Last time, we talked about some parables where Jesus seems naïve at first blush, but upon closer examination, the stories provide profoundly comforting messages about the generosity of God and the openness of the Kingdom of Heaven.
If only all of Jesus’ parables were like that…
Today, let’s look at a couple of stories where Jesus seems kind of harsh:
The Parable of the Ten Virgins is a real WTFer. First of all, the cultural context of the parable is so foreign, it doesn’t make any sense to the modern reader. And assuming you can get your head around the narrative, the parable speaks kindly about the ‘wise’ virgins who choose not to share, and tell the ‘foolish’ virgins to go get their own oil. Then, when they leave to do so and the groom arrives, they’re locked out of the banquet and the groom disowns them, saying, ‘Truly I tell you, I don’t know you.
The point of this parable is to always be living like Jesus is coming back today. To never ‘phone in’ our disciplehood, or cut corners or the like. And that’s obviously a vital component of our faith and a truth we need to hold onto and live by.
But I still don’t like this parable. I still think the Churchladys of the world could use it to justify a refusal to be generous, or worse – a refusal to extend grace in this life to a brother or sister who really needs it. That would be a misuse and a corruption of the text, of course, but when it comes to hijacking a Bible passage to justify unChristian behavior, people have done more with less.
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I sometimes wonder if the wedding banquet in the Ten Virgins parable is the same soiree Jesus talk about in the Parable of the Wedding Banquet in Matthew 22:1-14 – one of the biggest WTFs in the Gospels, for my shekels.
It starts off straightforwardly enough: a king hosts a banquet, but none of his invited guests show up. They’re too busy, and/or they’ve taken him and his generosity for granted. The king has these ungrateful shlebs killed and their town burned – which feels like a bit of an overreaction to me. (Is this really what the Kingdom of Heaven is like?!?) The king then continues on with the wedding plans (and why wouldn’t he?) and sends his staff out to round up whoever they can find: God a pulse? You’re in!
But when one of these second-choice guests is found to not be wearing wedding clothes, he’s tied hand and foot and thrown outside into the darkness, ‘where there will be weeping and gnashing of teeth’!
‘“For many are invited, but few are chosen,”’ the parable ends ominously.
WTF, Jesus?!? The guy’s minding his own business, and the King’s servant comes by and invites him to fill a chair at a sumptuous wedding banquet. So the guy drops what he’s doing and goes straight to the feast. When he arrives in unsuitable clothing, he’s not politely asked to leave, he’s tied up and literally thrown out.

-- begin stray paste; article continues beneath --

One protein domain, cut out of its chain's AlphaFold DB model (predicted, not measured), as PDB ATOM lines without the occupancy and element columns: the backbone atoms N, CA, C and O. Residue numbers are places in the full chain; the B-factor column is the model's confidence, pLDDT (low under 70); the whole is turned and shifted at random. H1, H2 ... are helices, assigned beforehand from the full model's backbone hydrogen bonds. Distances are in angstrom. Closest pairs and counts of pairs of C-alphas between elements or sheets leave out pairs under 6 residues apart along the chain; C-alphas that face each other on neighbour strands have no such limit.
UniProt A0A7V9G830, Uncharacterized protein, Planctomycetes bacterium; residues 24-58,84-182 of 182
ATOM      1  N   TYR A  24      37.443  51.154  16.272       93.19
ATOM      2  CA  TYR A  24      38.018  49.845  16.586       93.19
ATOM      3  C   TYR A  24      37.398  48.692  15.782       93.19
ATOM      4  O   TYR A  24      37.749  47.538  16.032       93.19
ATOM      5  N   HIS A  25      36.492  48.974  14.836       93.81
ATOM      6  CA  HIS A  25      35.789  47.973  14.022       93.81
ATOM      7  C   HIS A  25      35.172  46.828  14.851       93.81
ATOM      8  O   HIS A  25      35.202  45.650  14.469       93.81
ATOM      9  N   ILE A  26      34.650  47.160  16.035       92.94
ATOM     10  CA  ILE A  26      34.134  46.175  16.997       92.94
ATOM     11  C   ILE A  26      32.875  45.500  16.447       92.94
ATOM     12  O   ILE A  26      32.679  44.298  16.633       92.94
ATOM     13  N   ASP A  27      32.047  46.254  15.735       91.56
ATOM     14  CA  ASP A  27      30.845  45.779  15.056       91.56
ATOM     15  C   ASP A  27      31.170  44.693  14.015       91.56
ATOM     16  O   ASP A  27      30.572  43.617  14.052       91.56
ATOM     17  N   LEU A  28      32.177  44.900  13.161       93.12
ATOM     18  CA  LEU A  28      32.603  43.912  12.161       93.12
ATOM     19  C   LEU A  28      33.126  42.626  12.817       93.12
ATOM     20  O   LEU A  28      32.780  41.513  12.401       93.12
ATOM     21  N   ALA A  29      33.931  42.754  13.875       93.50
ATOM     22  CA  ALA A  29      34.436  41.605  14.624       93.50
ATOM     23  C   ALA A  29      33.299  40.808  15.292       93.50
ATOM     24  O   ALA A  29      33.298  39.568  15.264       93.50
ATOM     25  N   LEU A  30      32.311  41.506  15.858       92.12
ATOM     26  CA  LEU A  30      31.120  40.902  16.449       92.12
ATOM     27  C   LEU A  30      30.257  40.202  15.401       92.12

Apparently, some commentators like to infer that the host has provided proper wedding clothes to the last-minute guests, but this guy has refused to wear them. … But that ain’t in the text.
With or without that insertion, this is an uncomfortable parable, and it’s meant to be.
The guy is said to represent the Christian whose faith isn’t genuine: You may appear to be a follower of Jesus, but you don’t clothe yourself with Christ, through true repentance for sin and faith in Christ, and then a commitment to love and obey the Lord as evidence of saving faith.
Since you’re not truly part of the Kingdom of Heaven on earth, you’re denied entry on Judgment Day.
As Jesus says in Mathew 7:21-23:
“Not everyone who says to me, ‘Lord, Lord,’ will enter the kingdom of heaven, but only the one who does the will of my Father who is in heaven. 22 Many will say to me on that day, ‘Lord, Lord, did we not prophesy in your name and in your name drive out demons and in your name perform many miracles?’ 23 Then I will tell them plainly, ‘I never knew you. Away from me, you evildoers!’
So the Parables of the Workers in the Vineyard, Lost Sheep and the Sower talk help us to see the abundant grace of God and the borderline offensive notion that the Kingdom of Heaven is far more accepting than we’d expect (and maybe prefer). Meanwhile, the parables of the Wedding Banquet and the Ten Virgins underscore that it’s not quite a free-for-all. Living as disciples of Christ requires that we strive to reciprocate what we’ve received.
Both are essential components of the Truth of our faith, and I need to ask WTF when reading these parables, in order to arrive there.
Now, these are by no means the only WTFs worth wrestling with in Jesus’ parables, but they’re some of my favorites. What about you, Reader(s)? What parables do you love to be frustrated by? For that matter, what passages throughout the whole Scripture rub you the wrong way?
Whatever these passages are for you, I encourage you to go back and read and wrestle with them again. You might not learn anything new – but in my experience, every wrestling match with God makes me stronger – even though God always wins – which is a delightful WTF in itself.
Peace be with you.